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Milonga can refer to an Argentine, Uruguayan, and Southern Brazilian form of music which preceded the tango and the dance form which accompanies it, or to the term for places or events where the tango or Milonga are danced (see Milonga (place)). The term milonga comes from a similar expression that means "lyrics".[1]




The Milonga originated in the Río de la Plata area of Argentina and Uruguay. It was very popular in the 1870s. The Milonga was derived from an earlier style of singing known as the payada de contrapunto. The song was set to a lively 2/4 tempo, as are most milongas.

"Milonga is an excited habanera." The original habanera divided into four pulses, in a standard two-four where every note was stressed. In becoming milonga, though, all four notes turned strong, as tempo was doubled. The strength of the first beat weakened the fourth giving an almost waltz-like feel to milonga: one-two-three(four), one-two-three(four). Habanera is a slower, more explicit sounding one, two, three-four. At least one modern tango pianist believes the polka influenced the speeding up of the milonga.[2]

Milonga has a syncopated beat, consisting of 8 beats with accents on the 1st, (sometimes also 2nd) 4th, 5th, and 7th beats.

[1] 2 3 4 [5] 6 7 8

[1] 2 3 [4] [5] 6 [7] 8, sometimes also [1] [2] 3 [4] [5] 6 [7] 8

[1] 2 3 [4] 5 6 [7] 8

Over time, dance steps and other musical influences were added, eventually giving rise to the tango.

By the 1890s musicians were writing in a structured form that was something more than thinly diguised milongas or tangos andaluces, and would later become the fully developed tango.[3]


In a book published in 1883 Ventura Lynch, a noted contemporary student of the dances and folklore of Buenos Aires Province, noted the influence the Afro-Argentine dancers had on the compadritos, who apparently frequented the Afro-Argentine dance venues, "the milonga is danced only by the compadritos of the city, who have created it as a mockery of the dances the blacks hold in their own places".[4]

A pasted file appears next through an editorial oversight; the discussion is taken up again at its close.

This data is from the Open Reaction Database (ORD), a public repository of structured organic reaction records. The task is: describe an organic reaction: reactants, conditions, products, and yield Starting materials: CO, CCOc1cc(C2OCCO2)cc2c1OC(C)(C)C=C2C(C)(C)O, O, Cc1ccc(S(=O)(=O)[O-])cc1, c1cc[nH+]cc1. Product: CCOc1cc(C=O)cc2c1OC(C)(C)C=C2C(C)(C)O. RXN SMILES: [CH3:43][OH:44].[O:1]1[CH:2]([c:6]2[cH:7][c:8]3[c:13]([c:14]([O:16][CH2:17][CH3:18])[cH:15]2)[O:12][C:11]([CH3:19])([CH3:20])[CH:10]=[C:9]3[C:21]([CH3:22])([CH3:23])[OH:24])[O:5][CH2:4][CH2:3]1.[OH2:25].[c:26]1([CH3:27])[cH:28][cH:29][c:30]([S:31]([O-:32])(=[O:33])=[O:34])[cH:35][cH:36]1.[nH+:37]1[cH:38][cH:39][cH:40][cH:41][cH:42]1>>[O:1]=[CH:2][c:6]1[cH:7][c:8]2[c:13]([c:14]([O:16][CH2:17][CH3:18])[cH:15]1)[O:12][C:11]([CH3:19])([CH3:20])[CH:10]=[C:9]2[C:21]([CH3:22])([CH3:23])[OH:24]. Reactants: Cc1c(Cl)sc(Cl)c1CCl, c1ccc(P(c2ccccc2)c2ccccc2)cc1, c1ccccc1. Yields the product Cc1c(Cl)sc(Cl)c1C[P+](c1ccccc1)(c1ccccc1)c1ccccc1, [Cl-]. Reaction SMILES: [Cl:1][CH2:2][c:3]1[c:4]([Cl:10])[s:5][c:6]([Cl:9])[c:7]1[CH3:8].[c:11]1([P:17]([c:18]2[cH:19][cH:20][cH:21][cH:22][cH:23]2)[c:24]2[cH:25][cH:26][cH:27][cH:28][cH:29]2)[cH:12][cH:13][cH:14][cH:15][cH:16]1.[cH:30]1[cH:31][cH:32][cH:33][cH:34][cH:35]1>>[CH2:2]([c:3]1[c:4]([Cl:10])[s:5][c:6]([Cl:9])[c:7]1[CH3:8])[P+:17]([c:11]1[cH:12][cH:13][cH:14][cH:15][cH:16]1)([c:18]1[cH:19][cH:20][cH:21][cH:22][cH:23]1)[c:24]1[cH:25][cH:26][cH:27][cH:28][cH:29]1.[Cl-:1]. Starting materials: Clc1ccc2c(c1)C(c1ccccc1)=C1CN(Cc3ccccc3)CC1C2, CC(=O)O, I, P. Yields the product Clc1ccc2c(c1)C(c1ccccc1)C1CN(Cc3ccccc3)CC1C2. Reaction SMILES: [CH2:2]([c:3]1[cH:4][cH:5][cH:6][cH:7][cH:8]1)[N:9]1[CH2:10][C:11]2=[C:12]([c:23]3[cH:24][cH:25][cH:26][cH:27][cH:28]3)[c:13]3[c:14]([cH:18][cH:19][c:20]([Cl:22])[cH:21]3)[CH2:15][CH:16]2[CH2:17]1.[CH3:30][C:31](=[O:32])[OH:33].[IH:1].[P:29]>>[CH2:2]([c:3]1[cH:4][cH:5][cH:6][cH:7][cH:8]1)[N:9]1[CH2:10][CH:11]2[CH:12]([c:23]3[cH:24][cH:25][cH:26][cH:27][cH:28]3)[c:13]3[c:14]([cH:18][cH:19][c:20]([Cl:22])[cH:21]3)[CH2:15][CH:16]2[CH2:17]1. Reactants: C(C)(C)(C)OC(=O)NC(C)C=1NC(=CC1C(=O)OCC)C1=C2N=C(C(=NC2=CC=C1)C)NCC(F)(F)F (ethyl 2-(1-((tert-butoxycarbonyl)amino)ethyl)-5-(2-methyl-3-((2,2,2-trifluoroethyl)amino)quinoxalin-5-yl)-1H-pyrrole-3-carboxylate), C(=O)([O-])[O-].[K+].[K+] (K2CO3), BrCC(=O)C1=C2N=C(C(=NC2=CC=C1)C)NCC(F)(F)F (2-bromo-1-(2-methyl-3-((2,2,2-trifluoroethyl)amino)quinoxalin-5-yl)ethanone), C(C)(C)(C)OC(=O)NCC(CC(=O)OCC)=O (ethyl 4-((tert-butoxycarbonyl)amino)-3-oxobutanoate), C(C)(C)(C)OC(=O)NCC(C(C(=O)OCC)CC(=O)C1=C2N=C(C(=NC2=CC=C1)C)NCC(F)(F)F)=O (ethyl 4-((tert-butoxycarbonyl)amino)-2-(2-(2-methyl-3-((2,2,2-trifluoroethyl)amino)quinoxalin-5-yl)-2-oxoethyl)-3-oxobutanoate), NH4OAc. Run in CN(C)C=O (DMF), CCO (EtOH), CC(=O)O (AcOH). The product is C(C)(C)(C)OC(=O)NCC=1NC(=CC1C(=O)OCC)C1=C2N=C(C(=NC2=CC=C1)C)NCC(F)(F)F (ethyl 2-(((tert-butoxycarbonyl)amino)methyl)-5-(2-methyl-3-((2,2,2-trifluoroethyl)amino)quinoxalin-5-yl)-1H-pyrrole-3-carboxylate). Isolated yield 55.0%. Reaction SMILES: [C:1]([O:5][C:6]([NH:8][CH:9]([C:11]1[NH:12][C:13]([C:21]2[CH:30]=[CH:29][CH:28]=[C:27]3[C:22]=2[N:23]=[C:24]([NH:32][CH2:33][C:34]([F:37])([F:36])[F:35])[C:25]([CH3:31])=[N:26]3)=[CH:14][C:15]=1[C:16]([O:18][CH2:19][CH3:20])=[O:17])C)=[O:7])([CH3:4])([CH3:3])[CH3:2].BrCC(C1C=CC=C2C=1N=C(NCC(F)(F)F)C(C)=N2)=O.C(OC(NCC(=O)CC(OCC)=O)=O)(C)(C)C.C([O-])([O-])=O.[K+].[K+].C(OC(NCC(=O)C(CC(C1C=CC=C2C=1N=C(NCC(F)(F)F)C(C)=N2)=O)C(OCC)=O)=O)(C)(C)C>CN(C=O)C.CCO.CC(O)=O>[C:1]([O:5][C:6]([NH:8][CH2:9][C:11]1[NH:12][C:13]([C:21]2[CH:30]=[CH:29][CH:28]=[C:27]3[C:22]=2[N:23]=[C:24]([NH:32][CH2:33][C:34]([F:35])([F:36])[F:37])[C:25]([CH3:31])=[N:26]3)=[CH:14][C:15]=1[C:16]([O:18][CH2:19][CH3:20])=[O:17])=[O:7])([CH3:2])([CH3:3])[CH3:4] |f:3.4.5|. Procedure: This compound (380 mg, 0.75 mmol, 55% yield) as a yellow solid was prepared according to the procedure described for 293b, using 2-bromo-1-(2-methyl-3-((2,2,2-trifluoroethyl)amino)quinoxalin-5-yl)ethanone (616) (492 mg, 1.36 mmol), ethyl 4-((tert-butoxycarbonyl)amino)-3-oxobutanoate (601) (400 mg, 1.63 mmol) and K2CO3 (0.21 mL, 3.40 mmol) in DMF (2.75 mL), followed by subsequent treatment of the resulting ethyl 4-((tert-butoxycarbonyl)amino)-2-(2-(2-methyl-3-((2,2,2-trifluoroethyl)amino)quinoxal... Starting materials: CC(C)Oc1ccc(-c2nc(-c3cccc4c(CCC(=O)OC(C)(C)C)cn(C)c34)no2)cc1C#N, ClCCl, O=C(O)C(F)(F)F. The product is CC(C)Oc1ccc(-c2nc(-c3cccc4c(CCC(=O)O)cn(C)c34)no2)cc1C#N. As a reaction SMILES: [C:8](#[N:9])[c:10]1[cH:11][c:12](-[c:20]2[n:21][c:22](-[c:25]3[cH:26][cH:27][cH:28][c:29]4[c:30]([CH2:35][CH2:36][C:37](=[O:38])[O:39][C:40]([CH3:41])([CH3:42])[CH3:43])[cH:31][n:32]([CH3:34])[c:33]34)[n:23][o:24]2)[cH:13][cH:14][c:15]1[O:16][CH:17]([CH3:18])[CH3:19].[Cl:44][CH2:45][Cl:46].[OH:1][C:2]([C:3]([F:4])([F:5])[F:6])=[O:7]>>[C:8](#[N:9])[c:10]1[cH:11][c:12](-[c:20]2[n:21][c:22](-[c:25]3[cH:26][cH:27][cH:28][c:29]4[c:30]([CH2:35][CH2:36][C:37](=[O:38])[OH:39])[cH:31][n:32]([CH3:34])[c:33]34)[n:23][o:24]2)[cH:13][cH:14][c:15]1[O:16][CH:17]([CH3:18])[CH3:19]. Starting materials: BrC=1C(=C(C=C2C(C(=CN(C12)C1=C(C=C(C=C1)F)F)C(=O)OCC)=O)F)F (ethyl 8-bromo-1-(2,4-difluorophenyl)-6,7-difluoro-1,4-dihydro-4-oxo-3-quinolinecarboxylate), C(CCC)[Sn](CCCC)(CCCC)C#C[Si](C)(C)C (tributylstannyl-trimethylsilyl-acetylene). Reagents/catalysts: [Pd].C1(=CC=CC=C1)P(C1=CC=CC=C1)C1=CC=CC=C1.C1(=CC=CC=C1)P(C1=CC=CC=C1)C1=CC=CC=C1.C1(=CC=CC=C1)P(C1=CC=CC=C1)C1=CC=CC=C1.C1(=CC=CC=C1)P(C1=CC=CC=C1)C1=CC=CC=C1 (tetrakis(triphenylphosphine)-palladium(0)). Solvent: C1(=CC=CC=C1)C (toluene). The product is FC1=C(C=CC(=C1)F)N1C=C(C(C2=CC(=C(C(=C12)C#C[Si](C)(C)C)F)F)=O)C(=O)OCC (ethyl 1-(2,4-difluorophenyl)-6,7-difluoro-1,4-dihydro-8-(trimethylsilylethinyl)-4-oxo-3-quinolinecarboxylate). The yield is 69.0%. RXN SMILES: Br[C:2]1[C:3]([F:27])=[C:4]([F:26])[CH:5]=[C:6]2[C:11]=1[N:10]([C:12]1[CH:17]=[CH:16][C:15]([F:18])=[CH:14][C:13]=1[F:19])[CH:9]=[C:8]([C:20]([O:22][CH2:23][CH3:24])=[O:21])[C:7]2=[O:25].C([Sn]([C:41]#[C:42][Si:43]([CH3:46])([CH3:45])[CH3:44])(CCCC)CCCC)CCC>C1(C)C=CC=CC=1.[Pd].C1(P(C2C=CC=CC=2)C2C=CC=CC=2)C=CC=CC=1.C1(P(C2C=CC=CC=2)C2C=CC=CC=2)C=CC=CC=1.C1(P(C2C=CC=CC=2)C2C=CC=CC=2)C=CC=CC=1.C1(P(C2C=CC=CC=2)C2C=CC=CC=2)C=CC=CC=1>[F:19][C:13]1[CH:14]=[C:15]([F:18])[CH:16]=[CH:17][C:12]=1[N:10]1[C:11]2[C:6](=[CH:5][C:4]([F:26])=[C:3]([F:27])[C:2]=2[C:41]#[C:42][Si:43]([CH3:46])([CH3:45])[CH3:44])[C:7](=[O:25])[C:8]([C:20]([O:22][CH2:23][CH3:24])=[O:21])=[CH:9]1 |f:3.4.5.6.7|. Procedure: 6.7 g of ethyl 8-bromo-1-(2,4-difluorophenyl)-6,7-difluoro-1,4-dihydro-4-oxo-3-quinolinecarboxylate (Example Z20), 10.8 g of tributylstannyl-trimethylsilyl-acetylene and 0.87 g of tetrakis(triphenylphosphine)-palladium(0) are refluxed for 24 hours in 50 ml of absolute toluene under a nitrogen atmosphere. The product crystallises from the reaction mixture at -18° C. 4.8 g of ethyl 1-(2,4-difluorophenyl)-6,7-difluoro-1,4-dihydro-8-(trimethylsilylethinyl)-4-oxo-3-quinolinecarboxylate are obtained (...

Ventura also noted the popularity of the milonga. "The milonga is so universal in the environs of the city that it is an obligatory piece at all the lower-class dances (bailecitos de medio pelo), and it is now heard on guitars, on paper-combs, and from the itinerant musicians with their flutes, harps and violins. It has also been taken up by the organ-grinders, who have arranged it so as to sound like the habanera dance. It is danced too in the low life clubs around...[main] markets, and also at the dances and wakes of cart-drivers, the soldiery and compadres and compadritos.[4]

Distinctive elements added from candombe were "quebradas," improvised, jerky, semi-athletic contortions, the more dramatic the better, and cortes, a suggestive pause, or sudden break in the figures of the dance. Unlike in the then "Tango" of that group, however, where these movements were danced apart, they were now danced together.[5] Jose Gobello suggested that the mazurka was also altered in the districts close to the docks. This Africanized milonga-tango, as well as the habanera and mazurka, was frowned upon, and found wholly unacceptable by some sections of Argentine high society.[4]

Milonga uses the same basic elements as Tango and requires a greater relaxation of legs and body. Movement is normally faster, and pauses are not made. It is rather a kind of rhythmic walking without complicated figures, with a much more "rustic" style than Tango.

There are different styles of Milonga: "Milonga Lisa" (Simple Milonga), in which the dancer steps on every beat of the music; and "Milonga con Traspié," in which the dancer uses Traspiés or contrapasos (changes of weight from one foot to the other and back again in double time or three steps in two beats) to interpret the music. Thus, dynamics may be danced without having to run fast or without the use of much space.


Uruguayan and Argentine artists known for their milonga compositions and interpretations include Roberto Firpo, Angel D'Agostino, Pedro Laurenz, Villoldo, Francisco Canaro, Rodolfo Biagi, Juan D'Arienzo, Edgardo Donato, Gabino Ezeiza, Anibal Troilo, Lucio Demare, Domingo Federico, Angel Vargas, Mariano Mores, Francisco Lomuto and Carlos Di Sarli. These artists are from the early years and the Golden era of tango.

Kevin Johansen is a modern Argentine rock artist who has a number of songs that combine folkloric and pop music with a milonga rhythm.

See also


  1. ^ Grove, Sir George; Stanley Sadie (1980). The New Grove dictionary of music and musicians. 19. Macmillan. p. 473. ISBN 0333231112. 
  2. ^ Robert Thompson. "Tango the Art History of Love" page 129
  3. ^ Tango! The Dance, the Song, the Story. Collier, Cooper, Azzi and Martin. 1995. Thames and Hudson, Ltd, p. 51. ISBN 0-500-01671-2.
  4. ^ a b c Collier, 1995, pp. 44–45.
    Citing Ventura Lynch, La provinciade Buenos Aires hasta la definicion de la cuestion Capital de la Republica, page 16.
  5. ^ Collier, 1995, pp. 46–47.